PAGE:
Actually, that brings up another point.  If we paint NFP as being nothing but sunshine, then will the couples actually believe us and turn to NFP if they have a just reason to postpone pregnancy (or want to conceive)?  I don’t know the answer, but I do know that I’m sceptical of things when no sacrifice is mentioned, because I think that just about anything that is worth it requires sacrifice.

To sum up my thoughts: teach about NFP, but give an accurate, realistic picture instead of an idealised version that doesn’t exist in reality (at least in my limited experience).

Ah, Spring

It’s gorgeous here today.  14C and sunny, so of course we’ve been outside.  A home ed group meets at the playground, so we went there first.  The kids had a blast playing, with both of them loving the slide.  Charlotte tried to climb over the side and up the slide, saying “whee!” as she did so.  I’m very glad we were able to go; I wasn’t sure we’d be able to do so since both kids had gone back to sleep a little before 10, but they both awoke by 11 so we were only an hour late.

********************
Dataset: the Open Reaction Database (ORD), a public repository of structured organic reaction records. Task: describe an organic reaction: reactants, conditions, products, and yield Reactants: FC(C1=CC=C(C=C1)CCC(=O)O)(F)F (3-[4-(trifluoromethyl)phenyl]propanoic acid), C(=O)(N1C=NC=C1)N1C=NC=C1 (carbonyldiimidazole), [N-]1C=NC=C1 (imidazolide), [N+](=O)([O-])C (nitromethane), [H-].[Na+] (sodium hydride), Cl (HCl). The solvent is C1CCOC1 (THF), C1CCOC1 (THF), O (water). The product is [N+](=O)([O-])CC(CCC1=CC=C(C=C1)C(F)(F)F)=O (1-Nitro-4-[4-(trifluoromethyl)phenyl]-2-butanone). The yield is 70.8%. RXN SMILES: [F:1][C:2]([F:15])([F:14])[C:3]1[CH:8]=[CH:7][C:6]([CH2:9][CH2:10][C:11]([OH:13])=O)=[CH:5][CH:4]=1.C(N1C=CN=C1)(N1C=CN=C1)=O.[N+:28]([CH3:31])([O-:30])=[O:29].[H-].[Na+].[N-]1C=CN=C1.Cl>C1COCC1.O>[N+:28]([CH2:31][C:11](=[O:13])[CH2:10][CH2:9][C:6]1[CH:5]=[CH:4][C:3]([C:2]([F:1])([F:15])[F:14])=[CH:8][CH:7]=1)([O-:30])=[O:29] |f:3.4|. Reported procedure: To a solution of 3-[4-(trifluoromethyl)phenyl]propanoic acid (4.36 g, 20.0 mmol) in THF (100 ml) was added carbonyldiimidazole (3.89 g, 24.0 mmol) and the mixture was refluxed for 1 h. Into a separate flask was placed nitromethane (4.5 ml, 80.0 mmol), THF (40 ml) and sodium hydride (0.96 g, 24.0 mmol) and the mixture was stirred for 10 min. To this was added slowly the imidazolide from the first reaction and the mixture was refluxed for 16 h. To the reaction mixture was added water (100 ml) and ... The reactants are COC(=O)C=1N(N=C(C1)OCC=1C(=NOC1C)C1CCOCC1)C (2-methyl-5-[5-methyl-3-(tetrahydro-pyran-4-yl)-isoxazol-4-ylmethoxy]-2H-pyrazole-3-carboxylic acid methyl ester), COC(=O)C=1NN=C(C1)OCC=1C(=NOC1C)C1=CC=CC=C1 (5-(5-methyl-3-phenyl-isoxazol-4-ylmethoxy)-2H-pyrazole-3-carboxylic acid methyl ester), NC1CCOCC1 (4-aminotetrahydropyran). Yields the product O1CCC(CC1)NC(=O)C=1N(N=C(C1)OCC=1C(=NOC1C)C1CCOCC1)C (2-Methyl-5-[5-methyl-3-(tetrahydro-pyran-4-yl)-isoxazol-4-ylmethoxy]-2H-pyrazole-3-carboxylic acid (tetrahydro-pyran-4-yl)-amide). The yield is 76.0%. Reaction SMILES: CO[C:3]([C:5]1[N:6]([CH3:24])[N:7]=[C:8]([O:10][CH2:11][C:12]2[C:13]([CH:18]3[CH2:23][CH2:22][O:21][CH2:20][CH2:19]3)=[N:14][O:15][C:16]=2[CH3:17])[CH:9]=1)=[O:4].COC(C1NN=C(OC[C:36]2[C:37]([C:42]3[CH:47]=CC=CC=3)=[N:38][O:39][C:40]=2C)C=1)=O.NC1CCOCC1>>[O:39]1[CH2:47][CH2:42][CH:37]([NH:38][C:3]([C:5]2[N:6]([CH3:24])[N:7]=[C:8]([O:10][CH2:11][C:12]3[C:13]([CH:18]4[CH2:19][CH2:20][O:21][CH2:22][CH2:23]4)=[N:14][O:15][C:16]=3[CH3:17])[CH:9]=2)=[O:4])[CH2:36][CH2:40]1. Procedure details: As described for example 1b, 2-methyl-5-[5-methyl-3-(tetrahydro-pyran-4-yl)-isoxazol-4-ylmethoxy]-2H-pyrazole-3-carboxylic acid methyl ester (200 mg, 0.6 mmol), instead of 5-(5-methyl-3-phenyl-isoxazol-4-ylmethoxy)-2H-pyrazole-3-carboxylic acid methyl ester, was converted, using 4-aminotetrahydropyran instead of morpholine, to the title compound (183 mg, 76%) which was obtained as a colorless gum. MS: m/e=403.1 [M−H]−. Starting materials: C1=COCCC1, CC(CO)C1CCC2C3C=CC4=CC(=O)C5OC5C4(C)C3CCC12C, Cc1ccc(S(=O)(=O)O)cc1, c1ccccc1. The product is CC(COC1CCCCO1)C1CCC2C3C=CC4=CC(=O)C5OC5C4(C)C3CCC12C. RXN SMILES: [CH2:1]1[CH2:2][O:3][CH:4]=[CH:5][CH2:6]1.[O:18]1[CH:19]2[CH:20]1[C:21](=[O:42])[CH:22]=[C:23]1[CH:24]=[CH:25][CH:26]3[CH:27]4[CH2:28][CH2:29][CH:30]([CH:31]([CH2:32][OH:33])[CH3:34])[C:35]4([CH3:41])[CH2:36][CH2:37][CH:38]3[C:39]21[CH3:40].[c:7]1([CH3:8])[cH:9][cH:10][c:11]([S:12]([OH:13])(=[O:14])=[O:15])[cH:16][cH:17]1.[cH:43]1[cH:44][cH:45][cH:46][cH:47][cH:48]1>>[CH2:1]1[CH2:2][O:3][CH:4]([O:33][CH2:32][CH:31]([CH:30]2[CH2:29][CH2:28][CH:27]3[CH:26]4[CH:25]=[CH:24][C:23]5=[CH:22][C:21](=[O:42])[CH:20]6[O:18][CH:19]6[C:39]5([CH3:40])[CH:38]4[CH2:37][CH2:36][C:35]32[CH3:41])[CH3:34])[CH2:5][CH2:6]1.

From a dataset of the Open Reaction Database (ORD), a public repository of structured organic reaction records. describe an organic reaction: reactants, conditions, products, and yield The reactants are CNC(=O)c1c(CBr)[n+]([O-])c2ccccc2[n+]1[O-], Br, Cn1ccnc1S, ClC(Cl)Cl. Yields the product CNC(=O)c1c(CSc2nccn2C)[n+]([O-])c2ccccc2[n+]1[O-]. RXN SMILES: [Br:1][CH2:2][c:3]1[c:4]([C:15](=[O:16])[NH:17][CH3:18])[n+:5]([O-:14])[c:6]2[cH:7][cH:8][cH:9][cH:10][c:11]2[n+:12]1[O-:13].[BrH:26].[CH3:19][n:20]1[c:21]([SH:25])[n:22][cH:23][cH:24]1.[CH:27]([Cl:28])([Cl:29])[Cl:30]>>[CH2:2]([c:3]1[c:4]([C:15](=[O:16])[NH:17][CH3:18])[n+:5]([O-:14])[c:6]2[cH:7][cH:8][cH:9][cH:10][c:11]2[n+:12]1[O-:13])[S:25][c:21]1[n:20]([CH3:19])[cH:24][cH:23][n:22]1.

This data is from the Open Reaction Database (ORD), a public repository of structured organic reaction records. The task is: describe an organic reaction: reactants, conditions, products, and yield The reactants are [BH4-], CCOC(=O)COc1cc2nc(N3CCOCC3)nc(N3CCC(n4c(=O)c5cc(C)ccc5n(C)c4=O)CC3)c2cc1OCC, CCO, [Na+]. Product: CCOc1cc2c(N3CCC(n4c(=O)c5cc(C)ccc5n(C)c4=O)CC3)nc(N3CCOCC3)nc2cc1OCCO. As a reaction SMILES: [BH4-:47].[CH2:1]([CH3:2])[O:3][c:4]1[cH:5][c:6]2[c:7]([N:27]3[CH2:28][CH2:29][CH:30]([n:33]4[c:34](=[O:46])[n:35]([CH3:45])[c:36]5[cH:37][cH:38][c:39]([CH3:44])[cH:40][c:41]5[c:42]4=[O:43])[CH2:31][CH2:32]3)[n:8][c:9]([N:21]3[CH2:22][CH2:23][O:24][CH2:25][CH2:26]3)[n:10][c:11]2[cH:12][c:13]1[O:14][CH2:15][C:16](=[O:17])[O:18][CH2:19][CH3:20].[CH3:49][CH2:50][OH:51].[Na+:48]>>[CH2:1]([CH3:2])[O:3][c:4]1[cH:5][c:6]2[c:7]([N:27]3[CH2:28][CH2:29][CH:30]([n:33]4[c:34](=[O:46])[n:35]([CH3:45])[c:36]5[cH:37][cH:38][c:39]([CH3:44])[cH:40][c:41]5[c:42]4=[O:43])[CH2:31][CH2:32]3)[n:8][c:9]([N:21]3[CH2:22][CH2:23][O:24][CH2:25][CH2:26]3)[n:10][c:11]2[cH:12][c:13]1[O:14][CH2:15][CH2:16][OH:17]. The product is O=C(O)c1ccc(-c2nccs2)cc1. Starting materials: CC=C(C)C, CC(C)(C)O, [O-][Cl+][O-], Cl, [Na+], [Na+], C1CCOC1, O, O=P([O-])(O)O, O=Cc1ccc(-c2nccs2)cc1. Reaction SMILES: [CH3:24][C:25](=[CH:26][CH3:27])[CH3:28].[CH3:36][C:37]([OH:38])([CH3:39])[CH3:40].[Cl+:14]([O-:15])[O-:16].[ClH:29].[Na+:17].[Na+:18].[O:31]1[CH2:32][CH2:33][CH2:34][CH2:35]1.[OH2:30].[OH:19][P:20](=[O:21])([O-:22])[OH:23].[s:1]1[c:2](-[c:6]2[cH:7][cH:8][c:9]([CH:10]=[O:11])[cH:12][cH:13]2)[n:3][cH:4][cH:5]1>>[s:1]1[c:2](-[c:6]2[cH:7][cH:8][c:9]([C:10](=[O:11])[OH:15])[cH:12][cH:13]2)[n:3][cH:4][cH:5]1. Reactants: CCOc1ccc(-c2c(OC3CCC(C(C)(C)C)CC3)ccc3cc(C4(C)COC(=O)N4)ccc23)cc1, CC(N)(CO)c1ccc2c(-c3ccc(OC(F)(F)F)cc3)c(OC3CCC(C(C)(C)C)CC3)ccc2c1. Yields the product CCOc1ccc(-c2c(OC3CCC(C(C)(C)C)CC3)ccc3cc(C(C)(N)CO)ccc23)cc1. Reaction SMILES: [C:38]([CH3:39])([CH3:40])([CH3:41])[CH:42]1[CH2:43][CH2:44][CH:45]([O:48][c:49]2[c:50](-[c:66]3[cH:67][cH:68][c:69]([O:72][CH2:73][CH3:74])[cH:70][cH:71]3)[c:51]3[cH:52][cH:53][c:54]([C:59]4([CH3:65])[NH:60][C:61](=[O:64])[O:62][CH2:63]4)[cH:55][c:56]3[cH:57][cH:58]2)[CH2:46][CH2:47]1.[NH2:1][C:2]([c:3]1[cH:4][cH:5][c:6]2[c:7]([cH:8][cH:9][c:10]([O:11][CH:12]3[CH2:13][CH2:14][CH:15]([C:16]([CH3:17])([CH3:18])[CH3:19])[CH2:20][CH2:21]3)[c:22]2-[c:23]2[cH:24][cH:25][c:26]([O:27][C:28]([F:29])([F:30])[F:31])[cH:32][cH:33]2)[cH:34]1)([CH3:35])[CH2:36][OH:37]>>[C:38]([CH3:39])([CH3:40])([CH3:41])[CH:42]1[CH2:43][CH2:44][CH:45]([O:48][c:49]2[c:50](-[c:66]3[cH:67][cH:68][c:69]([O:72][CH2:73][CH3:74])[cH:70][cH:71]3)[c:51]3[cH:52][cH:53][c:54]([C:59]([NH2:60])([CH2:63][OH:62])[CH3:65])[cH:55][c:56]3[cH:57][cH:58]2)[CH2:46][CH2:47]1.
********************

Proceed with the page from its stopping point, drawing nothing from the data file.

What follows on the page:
After leaving the playground we headed to the library and then to the store to get some veg for tonight.  I love walking in this weather, and Kieran was enjoying himself, too.  Charlotte had fallen asleep by the time we got home, and has taken a long nap, but maybe we can get back outside a little later.  I love this weather.

Adventures with Children